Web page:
• Artist impression of the Lemgo plant.
    Artist impression of the Lemgo plant.

By supplying two heat pumps, GEA is helping the city of Lemgo in Germany achieve climate neutrality by 2035.

The GEA technology will generate heat from the effluent of the city's wastewater treatment pla

GEA heat pumps use ammonia.
GEA heat pumps use ammonia.

nt, waste heat from a large combined heat and power (CHP) plant and from the River Bega.

The heat generated by the large heat pumps is sufficient to supply the historic city centre of Lemgo with low-carbon heat as far as possible. That's around 18 million kilowatt hours of heat per year, which saves 3,200 tonnes of CO₂ emissions per year.

The heat from the wastewater treatment plant's effluent alone can cover two thirds of the old town's heating requirements or 12 per cent of the district heating network's total demand. The operating strategy ensures that the heat pumps can operate constantly for up to 7,500 hours per year to maximize the benefits of the heat pumps.

The recovery of heat from the waste water of the municipal central sewage treatment plant in Lemgo forms an important part of the municipal district heating generation. The clean water at the sewage treatment plant outlet is highly suitable.

The treated wastewater has an average annual temperature of around 13° C. Due to the mixed water system, large quantities of water (equal to quantities of heat!) are available. More than 1.5 MW of source power is available for almost 8,000 h/a.

Furthermore, infrastructure such as a combined heat and power plant and district heating connection are available at the sewage treatment plant. Heat is only extracted downstream of the treatment stages at the outlet of the sewage treatment plant.

This enables the highest possible amount of heat to be generated with relatively little technical effort. The wastewater treatment process is also not affected by the heat extraction.

Upon commissioning, it was discovered that the water quality of the heat source from the sewage treatment plant did not meet the original purity expectations.

The resulting contamination of the evaporators meant that the "pure water heat pump" could no longer continue to operate.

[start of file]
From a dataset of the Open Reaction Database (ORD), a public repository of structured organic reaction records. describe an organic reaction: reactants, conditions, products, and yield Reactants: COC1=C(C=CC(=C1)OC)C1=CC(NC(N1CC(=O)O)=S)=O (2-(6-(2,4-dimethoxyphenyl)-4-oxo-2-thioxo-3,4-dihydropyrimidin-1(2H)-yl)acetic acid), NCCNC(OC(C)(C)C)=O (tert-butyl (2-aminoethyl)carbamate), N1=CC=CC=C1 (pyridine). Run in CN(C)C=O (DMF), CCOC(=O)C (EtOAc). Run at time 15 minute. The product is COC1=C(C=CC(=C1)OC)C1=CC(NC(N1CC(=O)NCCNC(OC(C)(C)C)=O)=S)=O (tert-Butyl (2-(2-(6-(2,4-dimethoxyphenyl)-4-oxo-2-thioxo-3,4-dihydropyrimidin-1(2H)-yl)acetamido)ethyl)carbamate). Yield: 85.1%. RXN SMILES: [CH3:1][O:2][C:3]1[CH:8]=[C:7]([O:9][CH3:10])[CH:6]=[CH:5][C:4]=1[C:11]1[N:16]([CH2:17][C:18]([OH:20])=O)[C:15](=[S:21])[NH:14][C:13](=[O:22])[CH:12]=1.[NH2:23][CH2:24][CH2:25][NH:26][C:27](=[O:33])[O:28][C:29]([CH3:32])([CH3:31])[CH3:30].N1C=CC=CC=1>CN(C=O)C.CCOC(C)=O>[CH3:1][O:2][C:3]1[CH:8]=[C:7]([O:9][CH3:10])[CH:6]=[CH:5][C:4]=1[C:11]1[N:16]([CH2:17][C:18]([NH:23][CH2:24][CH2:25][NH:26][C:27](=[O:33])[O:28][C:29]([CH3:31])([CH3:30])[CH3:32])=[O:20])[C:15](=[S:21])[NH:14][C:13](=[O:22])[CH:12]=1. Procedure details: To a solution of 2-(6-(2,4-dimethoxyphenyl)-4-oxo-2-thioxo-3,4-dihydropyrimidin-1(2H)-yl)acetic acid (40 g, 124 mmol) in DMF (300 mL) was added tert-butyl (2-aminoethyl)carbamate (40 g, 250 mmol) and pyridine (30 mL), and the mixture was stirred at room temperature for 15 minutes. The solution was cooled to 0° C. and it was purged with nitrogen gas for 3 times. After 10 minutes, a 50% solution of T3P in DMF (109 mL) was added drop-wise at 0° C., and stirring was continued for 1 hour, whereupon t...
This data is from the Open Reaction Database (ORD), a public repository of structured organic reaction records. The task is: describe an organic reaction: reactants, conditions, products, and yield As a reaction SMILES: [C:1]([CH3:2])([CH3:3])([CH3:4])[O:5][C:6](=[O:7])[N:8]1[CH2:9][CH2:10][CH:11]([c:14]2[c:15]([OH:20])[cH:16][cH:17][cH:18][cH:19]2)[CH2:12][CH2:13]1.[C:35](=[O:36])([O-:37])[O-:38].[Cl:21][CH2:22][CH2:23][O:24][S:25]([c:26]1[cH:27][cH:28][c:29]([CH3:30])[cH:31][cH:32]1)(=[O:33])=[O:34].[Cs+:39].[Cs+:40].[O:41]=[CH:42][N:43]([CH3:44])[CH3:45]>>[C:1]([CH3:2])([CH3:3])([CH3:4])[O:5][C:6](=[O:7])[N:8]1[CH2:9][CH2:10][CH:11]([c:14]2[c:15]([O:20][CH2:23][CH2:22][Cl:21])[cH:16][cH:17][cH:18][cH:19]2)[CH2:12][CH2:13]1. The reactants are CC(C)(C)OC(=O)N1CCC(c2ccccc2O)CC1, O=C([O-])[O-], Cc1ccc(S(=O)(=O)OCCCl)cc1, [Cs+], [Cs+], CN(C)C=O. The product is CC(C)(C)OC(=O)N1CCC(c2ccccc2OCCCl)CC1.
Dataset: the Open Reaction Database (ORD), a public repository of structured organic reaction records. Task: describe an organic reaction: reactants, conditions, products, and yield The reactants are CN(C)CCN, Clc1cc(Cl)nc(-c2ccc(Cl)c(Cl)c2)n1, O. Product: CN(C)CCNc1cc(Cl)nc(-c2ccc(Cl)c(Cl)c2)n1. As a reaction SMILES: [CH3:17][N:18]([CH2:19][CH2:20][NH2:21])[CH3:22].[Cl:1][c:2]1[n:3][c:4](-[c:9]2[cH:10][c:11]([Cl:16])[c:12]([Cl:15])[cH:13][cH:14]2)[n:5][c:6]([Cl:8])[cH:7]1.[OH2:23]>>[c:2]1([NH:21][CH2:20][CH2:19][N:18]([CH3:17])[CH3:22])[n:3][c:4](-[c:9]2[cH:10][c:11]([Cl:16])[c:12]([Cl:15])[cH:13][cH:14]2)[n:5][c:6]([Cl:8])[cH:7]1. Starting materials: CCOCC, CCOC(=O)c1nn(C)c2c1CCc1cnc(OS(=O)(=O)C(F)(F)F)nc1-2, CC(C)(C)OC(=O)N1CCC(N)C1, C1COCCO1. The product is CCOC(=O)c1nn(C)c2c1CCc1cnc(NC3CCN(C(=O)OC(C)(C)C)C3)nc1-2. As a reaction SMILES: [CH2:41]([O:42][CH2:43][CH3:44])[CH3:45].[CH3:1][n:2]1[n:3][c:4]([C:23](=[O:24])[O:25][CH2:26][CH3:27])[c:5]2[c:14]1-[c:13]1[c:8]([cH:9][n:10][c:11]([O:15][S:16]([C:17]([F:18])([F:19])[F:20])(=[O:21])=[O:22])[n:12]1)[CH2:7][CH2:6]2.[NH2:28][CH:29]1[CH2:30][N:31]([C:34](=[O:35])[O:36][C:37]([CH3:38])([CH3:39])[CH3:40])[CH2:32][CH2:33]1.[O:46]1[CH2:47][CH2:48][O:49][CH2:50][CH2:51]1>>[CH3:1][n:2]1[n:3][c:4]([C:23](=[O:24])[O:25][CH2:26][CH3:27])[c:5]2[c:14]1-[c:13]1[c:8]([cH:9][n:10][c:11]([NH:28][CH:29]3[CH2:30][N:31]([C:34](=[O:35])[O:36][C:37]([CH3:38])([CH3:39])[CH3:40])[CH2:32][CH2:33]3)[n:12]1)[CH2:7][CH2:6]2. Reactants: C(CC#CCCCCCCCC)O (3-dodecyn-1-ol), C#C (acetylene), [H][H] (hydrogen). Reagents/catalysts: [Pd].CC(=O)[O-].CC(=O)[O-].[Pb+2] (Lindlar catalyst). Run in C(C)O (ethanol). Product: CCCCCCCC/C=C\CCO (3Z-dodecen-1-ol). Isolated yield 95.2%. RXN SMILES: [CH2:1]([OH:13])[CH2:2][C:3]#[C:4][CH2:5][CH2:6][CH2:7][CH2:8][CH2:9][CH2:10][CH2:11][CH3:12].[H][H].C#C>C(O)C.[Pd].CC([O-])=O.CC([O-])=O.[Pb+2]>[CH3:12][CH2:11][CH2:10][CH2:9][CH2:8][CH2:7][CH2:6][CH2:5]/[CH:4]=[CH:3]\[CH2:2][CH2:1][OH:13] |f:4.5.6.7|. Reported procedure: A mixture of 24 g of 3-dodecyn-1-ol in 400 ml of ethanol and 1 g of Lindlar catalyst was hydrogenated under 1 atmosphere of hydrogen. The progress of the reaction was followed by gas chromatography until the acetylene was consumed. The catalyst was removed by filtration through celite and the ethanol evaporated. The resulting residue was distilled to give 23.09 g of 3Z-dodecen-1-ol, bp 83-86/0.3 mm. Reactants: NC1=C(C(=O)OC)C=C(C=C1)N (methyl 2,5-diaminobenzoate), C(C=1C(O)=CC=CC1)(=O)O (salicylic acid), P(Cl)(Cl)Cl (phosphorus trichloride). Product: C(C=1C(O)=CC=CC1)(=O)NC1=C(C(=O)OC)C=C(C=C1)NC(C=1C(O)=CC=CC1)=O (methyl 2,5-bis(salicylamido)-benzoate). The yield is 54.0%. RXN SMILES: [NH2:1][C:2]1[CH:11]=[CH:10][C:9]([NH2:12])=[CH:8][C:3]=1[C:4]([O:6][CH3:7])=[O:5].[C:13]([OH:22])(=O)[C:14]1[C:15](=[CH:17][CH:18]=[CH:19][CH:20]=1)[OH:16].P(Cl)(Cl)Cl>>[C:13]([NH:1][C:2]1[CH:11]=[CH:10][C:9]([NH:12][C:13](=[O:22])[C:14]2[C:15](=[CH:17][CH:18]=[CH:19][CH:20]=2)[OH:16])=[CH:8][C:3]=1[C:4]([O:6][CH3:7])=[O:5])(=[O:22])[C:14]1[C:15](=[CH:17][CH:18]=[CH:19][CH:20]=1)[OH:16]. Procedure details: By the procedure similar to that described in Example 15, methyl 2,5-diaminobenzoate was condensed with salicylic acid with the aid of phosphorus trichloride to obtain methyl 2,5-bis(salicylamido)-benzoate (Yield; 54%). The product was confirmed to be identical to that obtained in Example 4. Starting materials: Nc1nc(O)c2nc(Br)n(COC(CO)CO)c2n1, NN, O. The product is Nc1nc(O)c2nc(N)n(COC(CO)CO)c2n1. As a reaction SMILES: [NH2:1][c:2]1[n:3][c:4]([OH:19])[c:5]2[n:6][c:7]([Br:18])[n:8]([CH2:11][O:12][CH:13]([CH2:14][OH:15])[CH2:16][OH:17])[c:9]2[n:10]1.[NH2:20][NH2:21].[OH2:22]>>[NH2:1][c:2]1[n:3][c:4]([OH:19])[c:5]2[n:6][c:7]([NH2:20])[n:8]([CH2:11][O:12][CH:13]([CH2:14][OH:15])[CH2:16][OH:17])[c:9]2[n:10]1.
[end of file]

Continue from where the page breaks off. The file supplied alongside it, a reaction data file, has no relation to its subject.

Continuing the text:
The task now was to find a sustainable solution. Of the options considered, joint deliberations between Stadtwerke Lemgo and GEA rejected the possibility of an additional separating heat exchanger or the conversion of the heat pump and tube bundle evaporator with a complex self-cleaning system. The decision was made in favor of an additional filtration system, which was then implemented.

The fact that the GEA heat pumps are also operated with the natural refrigerant ammonia is another plus point in terms of environmental protection. Ammonia is an inorganic compound of nitrogen and hydrogen, lighter than air and easily soluble in water.

The COP (coefficient of performance) of an ammonia heat pump operating under typical conditions for a district heating network or for process heat below 100 °C, for example, is 40 per cent higher compared to synthetic refrigerants, which means 40 per cent fewer emissions, 40 per cent less energy and 40 per cent lower costs.

By 2028, more than 55 per  cent of the district heating required is to be generated from renewable sources. The Lemgo team is relying on a large-scale solar thermal system, another large heat storage tank with an integrated PtH and air heat pump.

These will be connected by direct cable to a wind turbine, which is also in the planning stage, in order to generate wind heat.

In addition, a wind power plant will contribute to hydrogen production - further investments are planned in a biomass boiler and a wood gasification plant for road side wood in order to achieve the goal of climate neutrality.

The project includes the GEA RedAstrum 2.0 which is now available with seven screw compressor types based on the successful GEA Grasso M and GEA Grasso LT series in a specific high-pressure design.

Plus, the GEA RedGenium heat pump which transfers its heat output to a liquid heat transfer medium and delivers flow temperatures between +55 and +80 °C for any industrial application requiring process heat or serving local or district heating networks.